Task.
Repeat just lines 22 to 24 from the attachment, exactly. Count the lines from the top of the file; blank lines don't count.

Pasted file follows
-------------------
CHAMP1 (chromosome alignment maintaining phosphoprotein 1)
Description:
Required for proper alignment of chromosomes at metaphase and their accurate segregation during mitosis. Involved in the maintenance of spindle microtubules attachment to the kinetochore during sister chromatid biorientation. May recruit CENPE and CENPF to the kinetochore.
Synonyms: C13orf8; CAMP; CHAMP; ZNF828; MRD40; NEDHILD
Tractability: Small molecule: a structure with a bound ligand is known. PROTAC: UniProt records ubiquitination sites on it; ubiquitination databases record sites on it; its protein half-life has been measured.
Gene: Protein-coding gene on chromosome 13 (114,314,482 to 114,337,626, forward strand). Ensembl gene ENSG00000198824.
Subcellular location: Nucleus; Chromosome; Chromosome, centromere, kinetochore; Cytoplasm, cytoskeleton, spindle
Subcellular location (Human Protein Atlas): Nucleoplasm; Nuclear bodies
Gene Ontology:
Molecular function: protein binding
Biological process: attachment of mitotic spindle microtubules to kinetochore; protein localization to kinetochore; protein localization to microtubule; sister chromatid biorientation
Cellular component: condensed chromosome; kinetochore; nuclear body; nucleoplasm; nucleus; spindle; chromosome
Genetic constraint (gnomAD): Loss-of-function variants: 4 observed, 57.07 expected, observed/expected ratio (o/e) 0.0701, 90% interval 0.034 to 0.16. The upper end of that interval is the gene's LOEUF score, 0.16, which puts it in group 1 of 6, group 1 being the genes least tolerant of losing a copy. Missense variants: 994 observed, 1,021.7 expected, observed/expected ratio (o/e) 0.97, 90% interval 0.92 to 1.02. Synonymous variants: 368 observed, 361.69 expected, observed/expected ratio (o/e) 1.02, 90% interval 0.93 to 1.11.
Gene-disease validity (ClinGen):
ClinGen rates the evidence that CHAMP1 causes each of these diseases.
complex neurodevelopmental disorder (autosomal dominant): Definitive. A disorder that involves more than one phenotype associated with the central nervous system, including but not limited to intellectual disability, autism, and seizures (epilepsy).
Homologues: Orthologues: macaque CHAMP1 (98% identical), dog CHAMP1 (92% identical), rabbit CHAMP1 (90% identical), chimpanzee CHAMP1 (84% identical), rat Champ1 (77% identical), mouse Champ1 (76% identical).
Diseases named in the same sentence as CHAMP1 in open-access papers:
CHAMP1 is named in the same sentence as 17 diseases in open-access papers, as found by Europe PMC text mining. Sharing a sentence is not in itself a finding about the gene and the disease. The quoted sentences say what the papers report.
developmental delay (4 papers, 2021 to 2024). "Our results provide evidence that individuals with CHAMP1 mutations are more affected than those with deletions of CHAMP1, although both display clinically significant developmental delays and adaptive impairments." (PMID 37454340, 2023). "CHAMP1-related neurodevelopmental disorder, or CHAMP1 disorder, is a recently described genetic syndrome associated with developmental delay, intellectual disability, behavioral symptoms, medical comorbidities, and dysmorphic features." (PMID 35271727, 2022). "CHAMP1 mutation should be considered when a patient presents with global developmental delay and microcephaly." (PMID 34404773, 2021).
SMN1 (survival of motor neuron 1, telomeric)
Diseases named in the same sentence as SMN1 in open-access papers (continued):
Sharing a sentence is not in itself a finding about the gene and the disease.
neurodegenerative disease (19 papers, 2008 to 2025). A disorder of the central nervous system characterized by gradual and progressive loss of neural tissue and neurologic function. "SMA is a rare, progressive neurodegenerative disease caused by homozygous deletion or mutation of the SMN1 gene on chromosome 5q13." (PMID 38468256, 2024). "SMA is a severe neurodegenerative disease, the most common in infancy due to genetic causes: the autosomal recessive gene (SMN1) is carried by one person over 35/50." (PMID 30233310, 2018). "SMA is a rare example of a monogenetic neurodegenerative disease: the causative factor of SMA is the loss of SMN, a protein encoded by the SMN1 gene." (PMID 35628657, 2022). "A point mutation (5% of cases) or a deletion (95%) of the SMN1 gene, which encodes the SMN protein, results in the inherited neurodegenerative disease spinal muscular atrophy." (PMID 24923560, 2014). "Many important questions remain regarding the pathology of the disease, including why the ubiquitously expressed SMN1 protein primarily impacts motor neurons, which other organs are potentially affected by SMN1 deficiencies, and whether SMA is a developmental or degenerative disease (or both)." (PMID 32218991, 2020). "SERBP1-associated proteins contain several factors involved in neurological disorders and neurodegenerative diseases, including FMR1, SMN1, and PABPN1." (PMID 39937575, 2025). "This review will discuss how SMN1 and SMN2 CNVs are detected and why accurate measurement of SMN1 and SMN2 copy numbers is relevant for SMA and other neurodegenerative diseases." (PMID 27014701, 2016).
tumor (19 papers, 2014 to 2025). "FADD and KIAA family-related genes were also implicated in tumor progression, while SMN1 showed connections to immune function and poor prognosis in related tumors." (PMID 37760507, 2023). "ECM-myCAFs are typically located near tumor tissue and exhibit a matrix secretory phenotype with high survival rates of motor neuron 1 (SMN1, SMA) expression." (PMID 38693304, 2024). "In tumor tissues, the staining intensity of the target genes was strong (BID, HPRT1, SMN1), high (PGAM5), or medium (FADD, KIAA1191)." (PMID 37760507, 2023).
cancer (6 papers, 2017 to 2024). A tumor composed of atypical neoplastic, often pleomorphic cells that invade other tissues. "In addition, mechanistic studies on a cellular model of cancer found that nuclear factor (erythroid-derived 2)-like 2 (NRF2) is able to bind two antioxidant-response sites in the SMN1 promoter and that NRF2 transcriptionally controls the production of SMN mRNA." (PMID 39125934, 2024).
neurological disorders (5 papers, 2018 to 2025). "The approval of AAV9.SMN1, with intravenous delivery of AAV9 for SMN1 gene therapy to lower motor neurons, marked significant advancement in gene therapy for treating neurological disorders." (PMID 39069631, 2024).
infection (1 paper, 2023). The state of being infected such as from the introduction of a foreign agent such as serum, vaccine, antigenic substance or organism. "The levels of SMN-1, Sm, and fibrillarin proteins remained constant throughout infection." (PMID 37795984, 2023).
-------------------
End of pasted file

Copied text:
Diseases named in the same sentence as SMN1 in open-access papers (continued):
Sharing a sentence is not in itself a finding about the gene and the disease.
neurodegenerative disease (19 papers, 2008 to 2025). A disorder of the central nervous system characterized by gradual and progressive loss of neural tissue and neurologic function. "SMA is a rare, progressive neurodegenerative disease caused by homozygous deletion or mutation of the SMN1 gene on chromosome 5q13." (PMID 38468256, 2024). "SMA is a severe neurodegenerative disease, the most common in infancy due to genetic causes: the autosomal recessive gene (SMN1) is carried by one person over 35/50." (PMID 30233310, 2018). "SMA is a rare example of a monogenetic neurodegenerative disease: the causative factor of SMA is the loss of SMN, a protein encoded by the SMN1 gene." (PMID 35628657, 2022). "A point mutation (5% of cases) or a deletion (95%) of the SMN1 gene, which encodes the SMN protein, results in the inherited neurodegenerative disease spinal muscular atrophy." (PMID 24923560, 2014). "Many important questions remain regarding the pathology of the disease, including why the ubiquitously expressed SMN1 protein primarily impacts motor neurons, which other organs are potentially affected by SMN1 deficiencies, and whether SMA is a developmental or degenerative disease (or both)." (PMID 32218991, 2020). "SERBP1-associated proteins contain several factors involved in neurological disorders and neurodegenerative diseases, including FMR1, SMN1, and PABPN1." (PMID 39937575, 2025). "This review will discuss how SMN1 and SMN2 CNVs are detected and why accurate measurement of SMN1 and SMN2 copy numbers is relevant for SMA and other neurodegenerative diseases." (PMID 27014701, 2016).